April 26, 2019

Beautiful Texas caves you should explore before you die

There's so much beauty to be explored in Texas, especially when it comes to breathtaking caves and caverns. So, consider this a bucket list specifically for enjoying the beautiful views at caves both near and far here in the Lone Star State.
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Cave Without a Name
325 Kreutzberg Road, Boerne, (830) 537-4212, cavewithoutaname.com
Just up the road you’ll discover a mysterious cave right in our backyard: Cave Without a Name. This limestone solutional cave is a national natural landmark, of course for its spectacular formations of stalactites, stalagmites, cave drapery, flowstones, rimstone dams and more. Oh, and the cave is 66-degrees year-round so you can visit whenever you please.
Photo via Instagram / b.d.maiorino
Cave Without a Name
325 Kreutzberg Road, Boerne, (830) 537-4212, cavewithoutaname.com
Just up the road you’ll discover a mysterious cave right in our backyard: Cave Without a Name. This limestone solutional cave is a national natural landmark, of course for its spectacular formations of stalactites, stalagmites, cave drapery, flowstones, rimstone dams and more. Oh, and the cave is 66-degrees year-round so you can visit whenever you please.
Photo via Instagram / b.d.maiorino
Cascade Caverns
226 Cascade Cavern, Boerne, cascadecaverns.com
Just up the road in Boerne you’ll be able to explore this “historically, geologically and biologically important limestone solutional cave.” It’s a show cave, allowing the public to tour it since 1932. This natural beauty keeps a cool 64-degrees and has plenty of fun facts you’ll learn about that make it a true wonder.
Photo via Instagram / kendallmckee
Cascade Caverns
226 Cascade Cavern, Boerne, cascadecaverns.com
Just up the road in Boerne you’ll be able to explore this “historically, geologically and biologically important limestone solutional cave.” It’s a show cave, allowing the public to tour it since 1932. This natural beauty keeps a cool 64-degrees and has plenty of fun facts you’ll learn about that make it a true wonder.
Photo via Instagram / kendallmckee
Longhorn Cavern State Park
6211 Park Road 4 S, Burnet, visitlonghorncavern.com
Two hours north of San Antonio you’ll find yourself at Longhorn Cavern. A guided tour allows you to learn about nearly a dozen spot highlighted, such as the Hall of Diamonds and the Moon Room. Come ready to crawl and climb through this wonderment that will seriously wow you. Take the Wild Cave Tour for a true adventure!
Photo via Instagram / chh90
Longhorn Cavern State Park
6211 Park Road 4 S, Burnet, visitlonghorncavern.com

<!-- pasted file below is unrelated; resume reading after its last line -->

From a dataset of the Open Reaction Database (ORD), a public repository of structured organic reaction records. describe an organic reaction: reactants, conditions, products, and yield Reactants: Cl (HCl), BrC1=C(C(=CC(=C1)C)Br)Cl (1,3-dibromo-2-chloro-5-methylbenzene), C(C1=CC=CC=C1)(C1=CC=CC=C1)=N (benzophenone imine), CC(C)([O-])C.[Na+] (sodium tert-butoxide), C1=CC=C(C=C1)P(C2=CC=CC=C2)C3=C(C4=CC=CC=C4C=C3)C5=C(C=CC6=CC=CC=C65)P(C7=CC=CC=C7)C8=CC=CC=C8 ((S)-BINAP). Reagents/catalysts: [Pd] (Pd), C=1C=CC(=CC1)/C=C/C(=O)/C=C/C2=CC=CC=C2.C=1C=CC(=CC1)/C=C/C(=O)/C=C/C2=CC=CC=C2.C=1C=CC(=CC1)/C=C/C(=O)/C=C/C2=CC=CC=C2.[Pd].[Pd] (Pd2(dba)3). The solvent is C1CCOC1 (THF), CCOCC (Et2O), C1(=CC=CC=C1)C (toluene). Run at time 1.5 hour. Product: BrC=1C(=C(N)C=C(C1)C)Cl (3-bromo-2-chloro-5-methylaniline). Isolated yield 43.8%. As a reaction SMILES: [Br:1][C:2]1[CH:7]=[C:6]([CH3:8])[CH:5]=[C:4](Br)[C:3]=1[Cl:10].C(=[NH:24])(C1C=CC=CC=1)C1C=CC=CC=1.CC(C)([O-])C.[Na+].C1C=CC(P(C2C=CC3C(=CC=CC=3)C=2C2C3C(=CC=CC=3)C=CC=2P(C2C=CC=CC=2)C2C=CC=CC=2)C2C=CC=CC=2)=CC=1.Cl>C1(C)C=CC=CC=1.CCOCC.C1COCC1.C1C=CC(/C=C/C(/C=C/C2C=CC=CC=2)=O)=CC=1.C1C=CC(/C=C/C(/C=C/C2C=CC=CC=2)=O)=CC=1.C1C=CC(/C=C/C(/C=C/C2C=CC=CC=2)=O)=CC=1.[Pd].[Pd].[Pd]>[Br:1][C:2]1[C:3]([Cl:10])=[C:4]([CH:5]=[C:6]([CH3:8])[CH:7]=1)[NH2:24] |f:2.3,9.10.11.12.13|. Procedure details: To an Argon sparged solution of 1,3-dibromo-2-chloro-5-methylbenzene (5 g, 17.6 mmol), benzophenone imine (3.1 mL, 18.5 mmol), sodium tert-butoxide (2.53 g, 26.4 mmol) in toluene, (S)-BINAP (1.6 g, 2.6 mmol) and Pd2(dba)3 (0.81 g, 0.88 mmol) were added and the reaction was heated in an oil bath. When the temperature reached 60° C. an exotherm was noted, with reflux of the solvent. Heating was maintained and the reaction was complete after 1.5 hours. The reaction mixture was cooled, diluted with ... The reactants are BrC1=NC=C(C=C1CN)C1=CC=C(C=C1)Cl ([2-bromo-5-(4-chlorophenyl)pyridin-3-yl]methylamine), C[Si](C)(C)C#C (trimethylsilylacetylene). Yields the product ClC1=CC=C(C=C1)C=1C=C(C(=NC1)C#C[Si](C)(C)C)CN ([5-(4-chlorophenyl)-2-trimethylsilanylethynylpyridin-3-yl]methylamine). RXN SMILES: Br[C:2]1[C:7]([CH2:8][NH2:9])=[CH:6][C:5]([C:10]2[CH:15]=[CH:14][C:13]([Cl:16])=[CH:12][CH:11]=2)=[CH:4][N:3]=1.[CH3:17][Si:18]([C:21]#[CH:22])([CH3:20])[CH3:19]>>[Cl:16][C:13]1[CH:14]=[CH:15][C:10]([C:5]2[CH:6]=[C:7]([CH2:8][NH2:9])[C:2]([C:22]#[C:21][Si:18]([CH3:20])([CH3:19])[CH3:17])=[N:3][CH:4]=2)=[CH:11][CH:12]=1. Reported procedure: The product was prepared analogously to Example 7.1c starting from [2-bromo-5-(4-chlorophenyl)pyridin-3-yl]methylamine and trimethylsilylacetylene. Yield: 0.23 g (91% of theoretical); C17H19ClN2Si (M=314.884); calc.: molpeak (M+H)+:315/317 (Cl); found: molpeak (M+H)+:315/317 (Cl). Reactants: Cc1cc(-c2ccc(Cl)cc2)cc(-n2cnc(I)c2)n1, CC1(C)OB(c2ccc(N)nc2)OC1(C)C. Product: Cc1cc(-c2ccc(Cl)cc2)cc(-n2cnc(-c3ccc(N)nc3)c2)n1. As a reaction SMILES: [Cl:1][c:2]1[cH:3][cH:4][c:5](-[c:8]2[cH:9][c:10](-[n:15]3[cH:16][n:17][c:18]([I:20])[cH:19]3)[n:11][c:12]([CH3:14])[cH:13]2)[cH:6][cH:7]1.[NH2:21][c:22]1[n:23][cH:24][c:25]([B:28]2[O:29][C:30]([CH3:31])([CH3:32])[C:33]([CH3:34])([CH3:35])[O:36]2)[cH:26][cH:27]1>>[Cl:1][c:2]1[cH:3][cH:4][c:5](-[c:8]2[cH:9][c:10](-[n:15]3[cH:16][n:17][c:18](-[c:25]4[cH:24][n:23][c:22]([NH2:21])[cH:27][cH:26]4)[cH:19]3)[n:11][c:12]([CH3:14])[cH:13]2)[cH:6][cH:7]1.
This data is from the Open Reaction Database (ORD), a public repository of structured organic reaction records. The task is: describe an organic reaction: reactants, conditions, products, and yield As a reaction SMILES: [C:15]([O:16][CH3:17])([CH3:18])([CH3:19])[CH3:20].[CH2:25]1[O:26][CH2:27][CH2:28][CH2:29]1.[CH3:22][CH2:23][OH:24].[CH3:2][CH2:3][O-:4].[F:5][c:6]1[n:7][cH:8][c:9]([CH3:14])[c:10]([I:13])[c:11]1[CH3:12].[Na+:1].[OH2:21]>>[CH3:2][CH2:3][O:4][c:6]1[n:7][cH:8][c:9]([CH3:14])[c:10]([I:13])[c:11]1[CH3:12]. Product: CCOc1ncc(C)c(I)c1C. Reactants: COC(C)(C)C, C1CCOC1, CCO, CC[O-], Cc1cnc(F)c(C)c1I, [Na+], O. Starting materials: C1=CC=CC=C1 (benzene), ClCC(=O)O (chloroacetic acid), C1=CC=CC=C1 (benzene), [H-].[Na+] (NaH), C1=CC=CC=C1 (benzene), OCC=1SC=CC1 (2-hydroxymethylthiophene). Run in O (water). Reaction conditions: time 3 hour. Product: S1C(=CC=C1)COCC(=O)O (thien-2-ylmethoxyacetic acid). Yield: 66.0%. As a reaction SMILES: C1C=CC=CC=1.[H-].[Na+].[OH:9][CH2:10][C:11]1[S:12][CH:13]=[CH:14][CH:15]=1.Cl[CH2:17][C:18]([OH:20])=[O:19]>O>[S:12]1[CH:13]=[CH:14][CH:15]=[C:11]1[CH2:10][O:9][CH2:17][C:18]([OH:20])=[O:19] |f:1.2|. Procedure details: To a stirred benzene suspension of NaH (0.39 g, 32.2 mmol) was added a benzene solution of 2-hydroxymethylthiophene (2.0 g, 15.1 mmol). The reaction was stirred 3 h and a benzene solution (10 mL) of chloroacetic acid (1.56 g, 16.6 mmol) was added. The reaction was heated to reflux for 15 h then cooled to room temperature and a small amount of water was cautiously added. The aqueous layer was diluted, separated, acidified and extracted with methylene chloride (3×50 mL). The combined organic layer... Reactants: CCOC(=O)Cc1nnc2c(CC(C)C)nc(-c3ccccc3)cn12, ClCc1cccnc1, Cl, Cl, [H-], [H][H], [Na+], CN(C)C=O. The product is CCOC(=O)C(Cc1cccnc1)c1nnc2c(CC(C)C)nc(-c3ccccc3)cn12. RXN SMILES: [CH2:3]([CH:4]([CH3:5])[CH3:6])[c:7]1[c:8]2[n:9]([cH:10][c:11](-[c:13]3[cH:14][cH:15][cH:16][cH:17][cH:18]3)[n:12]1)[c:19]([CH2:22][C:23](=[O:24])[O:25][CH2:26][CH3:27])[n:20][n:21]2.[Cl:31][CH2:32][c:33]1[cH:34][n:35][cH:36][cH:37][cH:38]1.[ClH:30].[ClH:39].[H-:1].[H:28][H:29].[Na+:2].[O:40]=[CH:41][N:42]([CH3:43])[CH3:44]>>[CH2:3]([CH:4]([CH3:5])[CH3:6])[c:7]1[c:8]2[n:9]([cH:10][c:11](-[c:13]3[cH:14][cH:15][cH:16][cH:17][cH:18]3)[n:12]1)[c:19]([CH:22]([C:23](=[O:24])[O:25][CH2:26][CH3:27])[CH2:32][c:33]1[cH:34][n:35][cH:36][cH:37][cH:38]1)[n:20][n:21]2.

Two hours north of San Antonio you’ll find yourself at Longhorn Cavern. A guided tour allows you to learn about nearly a dozen spot highlighted, such as the Hall of Diamonds and the Moon Room. Come ready to crawl and climb through this wonderment that will seriously wow you. Take the Wild Cave Tour for a true adventure!
Photo via Instagram / chh90
Devil's Sinkhole State Natural Area
101 N. Sweeten St., Rocksprings, (830) 563-2287, tpwd.texas.gov
Fans of the Mexican free-tailed bat should definitely plan a visit to the Devil’s Sinkhole, a natural bat habitat. The national natural landmark houses one of the state’s largest colonies of bats of this kind. And here’s another reason why this spot is so badass: the enormous cavern is vertical, meaning that the bats literally fly out of the ground. It’s so big that many consider it the largest single-chamber cavern in the Lone Star State.
Photo via Instagram / ranger_ross_
Devil's Sinkhole State Natural Area
101 N. Sweeten St., Rocksprings, (830) 563-2287, tpwd.texas.gov
Fans of the Mexican free-tailed bat should definitely plan a visit to the Devil’s Sinkhole, a natural bat habitat. The national natural landmark houses one of the state’s largest colonies of bats of this kind. And here’s another reason why this spot is so badass: the enormous cavern is vertical, meaning that the bats literally fly out of the ground. It’s so big that many consider it the largest single-chamber cavern in the Lone Star State.
Photo via Instagram / ranger_ross_
Inner Space Cavern
4200 N Interstate 35 Frontage Road, Georgetown, (512) 931-2283, innerspacecavern.com
While I-35 was being built way back in 1963, Texas Highway Department workers ended up discovering a karst cave in Georgetown. Speleological experts ended up drilling through 40 feet of limestone and exploring more than 7,000 feet, ranging from tight tunnels to cathedral-type rooms. So why not take a drive up our favorite highway and explore this cave?
Photo via Instagram / barerootz
Inner Space Cavern
4200 N Interstate 35 Frontage Road, Georgetown, (512) 931-2283, innerspacecavern.com
While I-35 was being built way back in 1963, Texas Highway Department workers ended up discovering a karst cave in Georgetown. Speleological experts ended up drilling through 40 feet of limestone and exploring more than 7,000 feet, ranging from tight tunnels to cathedral-type rooms. So why not take a drive up our favorite highway and explore this cave?
Photo via Instagram / barerootz